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Mixing - Music - Compression

Updated: Dec 21, 2020

Mixing the musical instruments as opposed to the rhythmic instruments, the information will vary quite drastically in terms of the amplitude envelopes of the two instrument types. Drums are fast and transiential, while a lot of musical tracks such as a piano, guitar, strings and vocals, tend to have longer amplitude envelopes and sustained notes that hold for a prolonged period of time. This difference alone will prompt you to utilize a compressor in a slightly less responsive way like that of a drum compressor.

The need for compression shouldn’t come from a sound that is lacking in volume, it should come from a sound that needs to be controlled and kept at a more consistent, average volume over time. Take for instance, a vocalist like Adele. She will practically whisper in some of her tracks and later down the line, borderline yelling into the microphone, this dictates a sound with a lot of dynamic range, or difference in volume between the loudest part of the vocal track and the quietest part. While dynamic range is desirable for character and movement, some compression will simply draw the extreme high amplitude and extreme low amplitude information closer together.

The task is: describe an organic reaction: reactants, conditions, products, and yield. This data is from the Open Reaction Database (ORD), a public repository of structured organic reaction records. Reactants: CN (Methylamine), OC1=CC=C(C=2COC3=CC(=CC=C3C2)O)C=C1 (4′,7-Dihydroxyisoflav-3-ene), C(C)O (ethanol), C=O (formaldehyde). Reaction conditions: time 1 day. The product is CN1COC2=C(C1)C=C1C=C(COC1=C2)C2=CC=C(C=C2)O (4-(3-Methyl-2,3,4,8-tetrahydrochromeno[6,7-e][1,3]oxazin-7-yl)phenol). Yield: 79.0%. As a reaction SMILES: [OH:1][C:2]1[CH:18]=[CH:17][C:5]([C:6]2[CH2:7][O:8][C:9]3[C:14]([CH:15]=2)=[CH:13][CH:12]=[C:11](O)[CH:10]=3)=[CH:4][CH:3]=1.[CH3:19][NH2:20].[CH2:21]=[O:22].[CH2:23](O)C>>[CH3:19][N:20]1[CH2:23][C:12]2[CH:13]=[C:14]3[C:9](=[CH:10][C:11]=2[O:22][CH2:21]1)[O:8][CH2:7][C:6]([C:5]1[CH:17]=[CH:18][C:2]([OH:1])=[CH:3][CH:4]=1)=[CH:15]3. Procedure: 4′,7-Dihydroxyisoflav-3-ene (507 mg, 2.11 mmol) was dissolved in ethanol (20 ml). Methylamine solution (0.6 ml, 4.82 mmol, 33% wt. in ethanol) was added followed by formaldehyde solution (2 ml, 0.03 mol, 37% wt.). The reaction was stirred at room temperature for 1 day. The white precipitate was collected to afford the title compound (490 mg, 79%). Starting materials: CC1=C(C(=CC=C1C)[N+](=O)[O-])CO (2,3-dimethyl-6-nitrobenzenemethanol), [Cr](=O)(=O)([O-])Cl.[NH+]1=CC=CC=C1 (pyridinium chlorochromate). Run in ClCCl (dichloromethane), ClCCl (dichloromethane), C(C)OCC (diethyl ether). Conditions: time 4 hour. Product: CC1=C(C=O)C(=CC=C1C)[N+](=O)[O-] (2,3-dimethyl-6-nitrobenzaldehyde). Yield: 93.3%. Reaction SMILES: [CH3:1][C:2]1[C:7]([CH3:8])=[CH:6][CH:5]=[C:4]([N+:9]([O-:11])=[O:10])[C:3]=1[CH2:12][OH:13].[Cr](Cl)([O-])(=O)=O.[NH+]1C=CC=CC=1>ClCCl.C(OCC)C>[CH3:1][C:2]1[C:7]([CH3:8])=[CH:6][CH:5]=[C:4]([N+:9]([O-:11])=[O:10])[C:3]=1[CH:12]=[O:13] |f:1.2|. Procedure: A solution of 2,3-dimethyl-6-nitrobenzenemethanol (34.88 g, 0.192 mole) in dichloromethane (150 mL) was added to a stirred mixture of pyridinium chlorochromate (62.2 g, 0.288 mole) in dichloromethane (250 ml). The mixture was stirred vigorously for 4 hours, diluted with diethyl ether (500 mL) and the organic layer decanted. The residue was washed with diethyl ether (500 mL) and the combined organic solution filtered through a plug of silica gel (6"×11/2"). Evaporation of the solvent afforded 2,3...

Another classic case of standard compression is that of a live guitarist, with sub-professional performers, the velocity (strength) at which strings are plucked may be fairly inconsistent. Some strings may get lost in the music, while some of the harder plucks seemingly hit too hard, potentially burying another instrument creating a loss of clarity.

A compressor will control the loud parts, bringing them down in amplitude as they exceed the threshold. Once the signal has been attenuated, the output control must be used to regain any significant loss in overall volume. When using the output control to level the sound off again, this will also bring up the low amplitude signal that gets lost in the mix at times. With this type of compression, we have dealt with two issues, the parts that are too loud and the parts that are too quiet.

One compressor will often take care of most of the dynamic range corrections, however, two compressors are commonly chained together as to not overload one device with too much work. The first compressor should typically be faster reacting to catch the transient information, while the secondary compressor can be a little slower, allowing control over the body of a sound.


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